C3/C4: 33 uF 16V
C11/12: .47 uF 50V
 
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Mooly

Administrator
Paid Member
2007-09-15 8:14 am
You've checked the resistors by measurement ? not just visually. Very important. They would either be open circuit or OK.

Checking transistors in circuit isn't very conclusive unless they are short circuit but voltage checks show problems.

Without wanting to step on anyone's toes I wouldn't order any parts yet, at least not until you are reasonably sure of what has actually failed. If the 0.47uf was faulty then removing it would restore all the DC voltages to the correct value Proof it was faulty.

If you put your meter on DC volts and with the black lead firmly on the metal chassis, what is the DC voltage at the junction of all those 0.5 ohms ?
 

Mooly

Administrator
Paid Member
2007-09-15 8:14 am
I'll just put the circuit up so that it saves keep faffing about looking at the full manual.
 

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Mooly

Administrator
Paid Member
2007-09-15 8:14 am
That the resistors read OK is a good sign. The voltage should be near zero at the junction of them all.

Worth checking if its a mile out would be the DC voltage across the base and emitter of those two transistors I mentioned, Q5 and Q6 (depending which is the faulty channel of course). It should never be over around 0.6 to 0.7 volts. If it is then the device is faulty. Be very careful measuring voltage like this, one slip and it could all go pop.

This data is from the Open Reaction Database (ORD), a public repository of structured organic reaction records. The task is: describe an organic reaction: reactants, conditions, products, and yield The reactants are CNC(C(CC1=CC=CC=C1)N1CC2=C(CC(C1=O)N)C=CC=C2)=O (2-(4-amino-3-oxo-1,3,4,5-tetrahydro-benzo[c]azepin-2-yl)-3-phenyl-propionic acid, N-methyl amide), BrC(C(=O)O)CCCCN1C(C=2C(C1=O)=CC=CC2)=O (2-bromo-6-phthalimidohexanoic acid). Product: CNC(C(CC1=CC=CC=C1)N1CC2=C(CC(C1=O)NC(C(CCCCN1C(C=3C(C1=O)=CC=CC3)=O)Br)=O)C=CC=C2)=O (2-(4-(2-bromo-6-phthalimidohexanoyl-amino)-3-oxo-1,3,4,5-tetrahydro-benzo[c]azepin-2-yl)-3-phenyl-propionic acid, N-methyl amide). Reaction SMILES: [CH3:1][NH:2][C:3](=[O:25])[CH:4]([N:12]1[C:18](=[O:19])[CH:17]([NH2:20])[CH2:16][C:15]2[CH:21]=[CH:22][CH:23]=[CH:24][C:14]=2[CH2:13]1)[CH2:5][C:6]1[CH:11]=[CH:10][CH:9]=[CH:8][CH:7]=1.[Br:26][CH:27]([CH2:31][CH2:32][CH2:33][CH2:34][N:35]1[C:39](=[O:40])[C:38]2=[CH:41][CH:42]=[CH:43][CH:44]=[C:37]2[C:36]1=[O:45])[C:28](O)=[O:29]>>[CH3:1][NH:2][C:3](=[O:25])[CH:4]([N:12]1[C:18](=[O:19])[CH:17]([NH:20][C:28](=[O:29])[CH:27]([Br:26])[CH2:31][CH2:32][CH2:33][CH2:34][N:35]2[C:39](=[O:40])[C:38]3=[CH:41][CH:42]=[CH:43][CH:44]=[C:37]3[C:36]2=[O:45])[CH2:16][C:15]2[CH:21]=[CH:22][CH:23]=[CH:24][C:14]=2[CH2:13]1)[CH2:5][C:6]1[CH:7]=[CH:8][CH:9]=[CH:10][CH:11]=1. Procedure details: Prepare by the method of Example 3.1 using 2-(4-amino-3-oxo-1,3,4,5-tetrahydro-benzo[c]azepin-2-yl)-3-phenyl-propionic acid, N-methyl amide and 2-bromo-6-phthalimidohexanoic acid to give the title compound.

Mooly, the left channel 0.5 ohm resistors are all at 0 V, but the right channel are all at 40 V. Not good, right?

As for Q5 (Right) and Q6 (Left), I followed the following article and measured them with my volt meters diode setting.

Meter Check of a Transistor (BJT) : Bipolar Junction Transistors - Electronics Textbook

Q6 (Left):

1+ and 2-: 720
1- and 2+: OL
1+ and 3-: 733
1- and 3+: OL
2+ and 3-: OL
2- and 3+: OL

Q5 (Right):

1+ and 2-: 740
1- and 2+: OL
1+ and 3-: 751
1- and 3+: OL
2+ and 3-: OL
2- and 3+: OL

I traced the electrical paths and numbered each lead the same with each transistor based on where it went. So according to the article, my #1 lead is the Base and my #3 on each is the Emitter (higher reading than the #2 lead).

Am I reading all of this right? From these transistor tests with power off, it would seem to me that both seem to be operating at a similar spec.

So, I'm assuming next test is to measure voltage between Base and Emitter with power on?
 

Mooly

Administrator
Paid Member
2007-09-15 8:14 am
Thinking about it and this might be easier...

We know you have 40 volts on the speaker output marked with a red blob here. Lets work back from that knowing you have this incorrect 40 volts.

Points A through to F should also have 40 to 41 volts present. See if there is a sudden discrepancy with any of these showing a wildly different voltage.

If point A and B are at 40 volts or so then you need not check the other points at this stage.